The banner hanging from Chelsea's Shed End reads: "London Is Ours". Finishing as highest placed club in the capital for the past seven seasons may or may not justify the hubris but there are two particular problems with it.
Firstly, the old enemies of Tottenham Hotspur and Arsenal – not to mention a pair of clubs from further north – currently sit above them in the Premier League table. Secondly, Roman Abramovich, a man for whom The World Is Not Enough could have been made, has always set his sights on conquering rather more than one city.
The Champions' League trophy has been the Chelsea owner's holy grail ever since he watched enthralled as Manchester United and Real Madrid played in it nine years ago. Each successive disappointment for him, which has included four semi-finals and one penalty shoot-out final, has at least been ameliorated by the Russian equivalent of "there's always next year".
The danger this time is that unless Chelsea can finally break their duck in Munich in May, "next year" will mean nothing more exciting than the Europa League.
"It's very important for the club to be able to play Champions' League football next year," said the stand-in manager, Roberto Di Matteo. "We've emphasised that it is crucial for us." That is why the excitement of last Wednesday's thrilling victory over Napoli and the prospect of a Wembley FA Cup semi-final by beating Leicester City today need to be subjugated to the critical importance of League games against Manchester City in three days' time and then Tottenham on Saturday.
By this time next week, Chelsea could be either top dogs in London again, lording it in third place, or stuck back in fifth.
"We've a big week ahead of us," said their captain John Terry, who was still buzzing from the Napoli triumph as he spoke and probably still is. Didier Drogba, another of the senior warriors to have shone against the Italians, sounded more downbeat in suggesting at the launch of his fund-raising Foundation for a clinic in the Ivory Coast: "We're gonna do everything we can to come back to a good spot in the table. For Chelsea it doesn't look good to be out of the three first places but that's football and we have to accept it. We're gonna fight because we want to be in the top three.
"They are big games and that's why we're all playing football, because we want to live this moment, so it's very exciting. The FA Cup is an important competition for the club and for me as well. We managed to qualify at Birmingham so now we have to try to win this game and do everything to be at Wembley."
Unlike some of his fellow imports, Drogba quickly assimilated what the FA Cup means here, and his scoring record in it bears comparison with anyone's: winning goals in finals against Manchester United (2007) and Portsmouth (2011) and an equaliser against Everton (2009) after Louis Saha had broken Di Matteo's record for the fastest goal. So the "interim head coach", as he is styled at the club, is equally well versed in the competition and expects none of the complacency this afternoon against Championship opposition that almost allowed Birmingham City a giant-killing four weeks ago.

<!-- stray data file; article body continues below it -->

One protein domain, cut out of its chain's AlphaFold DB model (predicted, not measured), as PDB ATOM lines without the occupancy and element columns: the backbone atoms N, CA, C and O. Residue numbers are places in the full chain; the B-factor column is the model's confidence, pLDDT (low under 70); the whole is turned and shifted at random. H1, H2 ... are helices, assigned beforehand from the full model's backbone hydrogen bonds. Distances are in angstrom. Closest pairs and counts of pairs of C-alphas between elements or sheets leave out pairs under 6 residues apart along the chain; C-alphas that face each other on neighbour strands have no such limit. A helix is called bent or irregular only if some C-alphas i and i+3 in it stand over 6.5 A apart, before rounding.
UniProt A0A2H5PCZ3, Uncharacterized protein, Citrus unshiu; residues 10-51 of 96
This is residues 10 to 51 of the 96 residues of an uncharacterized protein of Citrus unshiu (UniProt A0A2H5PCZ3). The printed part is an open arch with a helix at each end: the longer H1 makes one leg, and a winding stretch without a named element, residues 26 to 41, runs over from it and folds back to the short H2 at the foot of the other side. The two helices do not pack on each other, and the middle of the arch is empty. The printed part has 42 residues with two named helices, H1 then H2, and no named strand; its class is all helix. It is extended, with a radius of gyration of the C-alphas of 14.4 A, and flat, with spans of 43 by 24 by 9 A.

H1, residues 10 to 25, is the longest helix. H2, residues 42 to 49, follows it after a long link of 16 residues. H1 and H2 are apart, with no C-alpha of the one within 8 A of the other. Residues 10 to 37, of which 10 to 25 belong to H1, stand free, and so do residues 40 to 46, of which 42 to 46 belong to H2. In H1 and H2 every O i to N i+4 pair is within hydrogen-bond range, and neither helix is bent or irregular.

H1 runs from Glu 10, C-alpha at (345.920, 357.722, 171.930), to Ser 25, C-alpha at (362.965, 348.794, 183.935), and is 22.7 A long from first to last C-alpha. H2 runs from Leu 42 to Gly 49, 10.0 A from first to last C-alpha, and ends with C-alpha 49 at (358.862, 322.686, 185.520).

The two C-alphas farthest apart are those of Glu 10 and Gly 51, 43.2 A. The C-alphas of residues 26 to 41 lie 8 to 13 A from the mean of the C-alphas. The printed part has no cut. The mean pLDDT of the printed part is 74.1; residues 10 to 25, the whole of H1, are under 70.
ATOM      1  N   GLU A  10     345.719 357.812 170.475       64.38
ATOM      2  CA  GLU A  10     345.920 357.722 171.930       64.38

Di Matteo is benefiting from the initial bounce that normally accompanies the sacking of a manager (see chart above). By definition in these instances, things had been going badly for the previous incumbent; players start trying a little harder for the new man, whether they have been in the team or (especially) out of it; the trick for Di Matteo is to keep the current run going longer than another caretaker, Terry Connor at Wolves, who lifted the team for only one match after Mick McCarthy departed and desperately needs to do so again against Manchester United today.
Andre Villas-Boas was the spectre at Wednesday night's Stamford Bridge feast, not forgotten by Chelsea's captain. "Things have changed for the better for us, but that's no disrespect to Andre," Terry said. "I think credit has to go for what he started here. He had a vision and a plan and unfortunately that gets cut short with disappointing performances from us.
"At the end of the day we're the ones out there performing and we weren't performing as well as we could do. Unfortunately, the club made a tough decision, but the players don't forget what he started at this football club and Robbie's continued that with Eddie [Newton] as well. I'm still in contact with him [Villas-Boas], like a lot of players here and probably will remain that way. On nights like [Wednesday] you don't forget things like that."
Being drawn against Benfica with the winners to take on either Barcelona or Milan was a mixed blessing for Chelsea, Terry admitting, "I think Barça stand out obviously from everyone. But at the moment I think teams would be sitting there and thinking, 'Chelsea have probably had a difficult season but I wouldn't fancy [playing] them'."
Leicester, losing hope of a play-off place, may be less respectful than that in chasing their own little bit of glory today and will want to catch a tired Chelsea resting on their laurels. Terry insists: "Realistically we're out of the League but we've got the FA Cup and the Champions' League. It could go down as one of the best seasons in Chelsea's history."
Chelsea v Leicester City is on ESPN today, kick-off 2.05pm. Manchester City v Chelsea is on Sky Sports 1 on Wednesday, kick-off 7.45pm. Chelsea v Tottenham is on Sky Sports 2 on Saturday, kick-off 12.45pm
How victorious Blues could deny London rivals
Arsenal or Tottenham could lose out on a Champions' League place even when finishing fourth in the Premier League, Uefa have confirmed. If Chelsea won the Champions' League and finished fifth, where they stand at the moment, they would automatically go into the group stage next season, but England would still be allowed only four entrants. The team in third place - currently Spurs - would have to play a qualifying round and the fourth-placed team would be relegated to the Europa League.